by Andrew Lang
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If we could see in a magic mirror the country now called Scotland as it
was when the Romans under Agricola (81 A.D.) crossed the Border, we
should recognise little but the familiar hills and mountains. The
rivers, in the plains, overflowed their present banks; dense forests of
oak and pine, haunted by great red deer, elks, and boars, covered land
that has long been arable. There were lakes and lagoons where for
centuries there have been fields of corn. On the oldest sites of our
towns were groups of huts made of clay and wattle, and dominated,
perhaps, by the large stockaded house of the tribal prince. In the
lochs, natural islands, or artificial islets made of piles (crannogs),
afforded standing-ground and protection to villages, if indeed these lake-
dwellings are earlier in Scotland than the age of war that followed the
withdrawal of the Romans.

The natives were far beyond the savage stage of culture. They lived in
an age of iron tools and weapons and of wheeled vehicles; and were in
what is called the Late Celtic condition of art and culture, familiar to
us from beautiful objects in bronze work, more commonly found in Ireland
than in Scotland, and from the oldest Irish romances and poems.

In these "epics" the manners much resemble those described by Homer. Like
his heroes, the men in the Cuchullain sagas fight from light chariots,
drawn by two ponies, and we know that so fought the tribes in Scotland
encountered by Agricola the Roman General (81-85 A.D.) It is even said
in the Irish epics that Cuchullain learned his chariotry in _Alba_--that
is, in our Scotland. {2} The warriors had "mighty limbs and flaming
hair," says Tacitus. Their weapons were heavy iron swords, in bronze
sheaths beautifully decorated, and iron-headed spears; they had large
round bronze-studded shields, and battle-axes. The dress consisted of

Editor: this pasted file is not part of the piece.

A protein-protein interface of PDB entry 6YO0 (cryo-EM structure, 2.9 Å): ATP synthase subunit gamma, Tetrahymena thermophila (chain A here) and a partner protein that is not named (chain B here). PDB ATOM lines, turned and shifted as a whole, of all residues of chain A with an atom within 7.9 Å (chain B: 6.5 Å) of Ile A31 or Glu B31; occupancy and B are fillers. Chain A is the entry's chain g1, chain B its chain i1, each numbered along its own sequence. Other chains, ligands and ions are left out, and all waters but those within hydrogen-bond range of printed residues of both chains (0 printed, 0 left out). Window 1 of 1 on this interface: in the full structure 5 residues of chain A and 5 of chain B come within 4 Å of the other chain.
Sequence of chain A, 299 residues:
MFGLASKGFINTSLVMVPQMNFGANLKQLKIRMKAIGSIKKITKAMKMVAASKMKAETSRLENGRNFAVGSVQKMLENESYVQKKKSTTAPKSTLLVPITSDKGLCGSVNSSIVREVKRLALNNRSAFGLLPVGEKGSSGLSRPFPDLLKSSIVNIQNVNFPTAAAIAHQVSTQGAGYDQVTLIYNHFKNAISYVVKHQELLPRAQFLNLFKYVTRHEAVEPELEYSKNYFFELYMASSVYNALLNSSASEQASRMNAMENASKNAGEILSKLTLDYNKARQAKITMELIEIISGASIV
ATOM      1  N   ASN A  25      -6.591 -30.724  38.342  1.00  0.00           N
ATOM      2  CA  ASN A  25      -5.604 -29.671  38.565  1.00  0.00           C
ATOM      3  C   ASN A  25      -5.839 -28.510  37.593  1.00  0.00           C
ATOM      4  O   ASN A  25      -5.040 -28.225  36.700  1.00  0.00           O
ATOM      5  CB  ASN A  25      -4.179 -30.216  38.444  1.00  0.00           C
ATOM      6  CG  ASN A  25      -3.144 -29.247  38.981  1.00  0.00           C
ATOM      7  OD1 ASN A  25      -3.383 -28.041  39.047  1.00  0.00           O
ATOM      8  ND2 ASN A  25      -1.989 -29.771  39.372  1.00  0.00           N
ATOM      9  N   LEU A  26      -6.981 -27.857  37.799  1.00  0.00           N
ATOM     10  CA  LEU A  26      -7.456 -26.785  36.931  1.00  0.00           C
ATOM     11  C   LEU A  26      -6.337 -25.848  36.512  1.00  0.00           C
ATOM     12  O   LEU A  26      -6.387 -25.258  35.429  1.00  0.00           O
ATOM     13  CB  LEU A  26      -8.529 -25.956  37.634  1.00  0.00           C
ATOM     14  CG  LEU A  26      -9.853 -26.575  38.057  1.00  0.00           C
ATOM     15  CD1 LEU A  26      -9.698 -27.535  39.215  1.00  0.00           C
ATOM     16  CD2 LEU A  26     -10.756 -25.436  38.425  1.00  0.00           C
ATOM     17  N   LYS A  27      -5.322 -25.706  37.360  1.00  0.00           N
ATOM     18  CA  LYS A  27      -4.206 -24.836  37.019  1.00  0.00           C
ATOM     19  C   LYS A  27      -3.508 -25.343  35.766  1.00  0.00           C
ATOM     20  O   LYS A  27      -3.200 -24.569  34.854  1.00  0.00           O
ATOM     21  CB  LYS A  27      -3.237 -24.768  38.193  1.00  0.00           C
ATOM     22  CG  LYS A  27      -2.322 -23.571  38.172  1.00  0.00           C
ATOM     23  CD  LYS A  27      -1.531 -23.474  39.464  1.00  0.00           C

two upper garments: first, the smock, of linen or other fabric--in
battle, often of tanned hides of animals,--and the mantle, or plaid, with
its brooch. Golden torques and heavy gold bracelets were worn by the
chiefs; the women had bronze ornaments with brightly coloured enamelled

Agriculture was practised, and corn was ground in the circular querns of
stone, of which the use so long survived. The women span and wove the
gay smocks and darker cloaks of the warriors.

Of the religion, we only know that it was a form of polytheism; that
sacrifices were made, and that Druids existed; they were soothsayers,
magicians, perhaps priests, and were attendant on kings.

Such were the people in Alba whom we can dimly descry around Agricola's
fortified frontier between the firths of Forth and Clyde, about 81-82
A.D. When Agricola pushed north of the Forth and Tay he still met men
who had considerable knowledge of the art of war. In his battle at Mons
Graupius (perhaps at the junction of Isla and Tay), his cavalry had the
better of the native chariotry in the plain; and the native infantry,
descending from their position on the heights, were attacked by his
horsemen in their attempt to assail his rear. But they were swift of
foot, the woods sheltered and the hills defended them. He made no more
effectual pursuit than Cumberland did at Culloden.

Agricola was recalled by Domitian after seven years' warfare, and his
garrisons did not long hold their forts on his lines or frontier, which
stretched across the country from Forth to Clyde; roughly speaking, from
Graham's Dyke, east of Borrowstounnis on the Firth of Forth, to Old
Kilpatrick on Clyde. The region is now full of coal-mines, foundries,
and villages; but excavations at Bar Hill, Castlecary, and Roughcastle
disclose traces of Agricola's works, with their earthen ramparts. The
Roman station at Camelon, north-west of Falkirk, was connected with the
southern passes of the Highland hills by a road with a chain of forts.
The remains of Roman pottery at Camelon are of the first century.

Two generations after Agricola, about 140-145, the Roman Governor,
Lollius Urbicus, refortified the line of Forth to Clyde with a wall of
sods and a ditch, and forts much larger than those constructed by
Agricola. His line, "the Antonine Vallum," had its works on commanding
ridges; and fire-signals, in case of attack by the natives, flashed the
news "from one sea to the other sea," while the troops of occupation
could be provisioned from the Roman fleet. Judging by the coins found by
the excavators, the line was abandoned about 190, and the forts were
wrecked and dismantled, perhaps by the retreating Romans.

Product Details

BN ID: 2940013835931
Publisher: SAP
Publication date: 12/11/2011
Sold by: Barnes & Noble
Format: NOOK Book
File size: 223 KB

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A Short History Of Scotland 3.5 out of 5 based on 0 ratings. 4 reviews.
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A fascinating history of Scotland.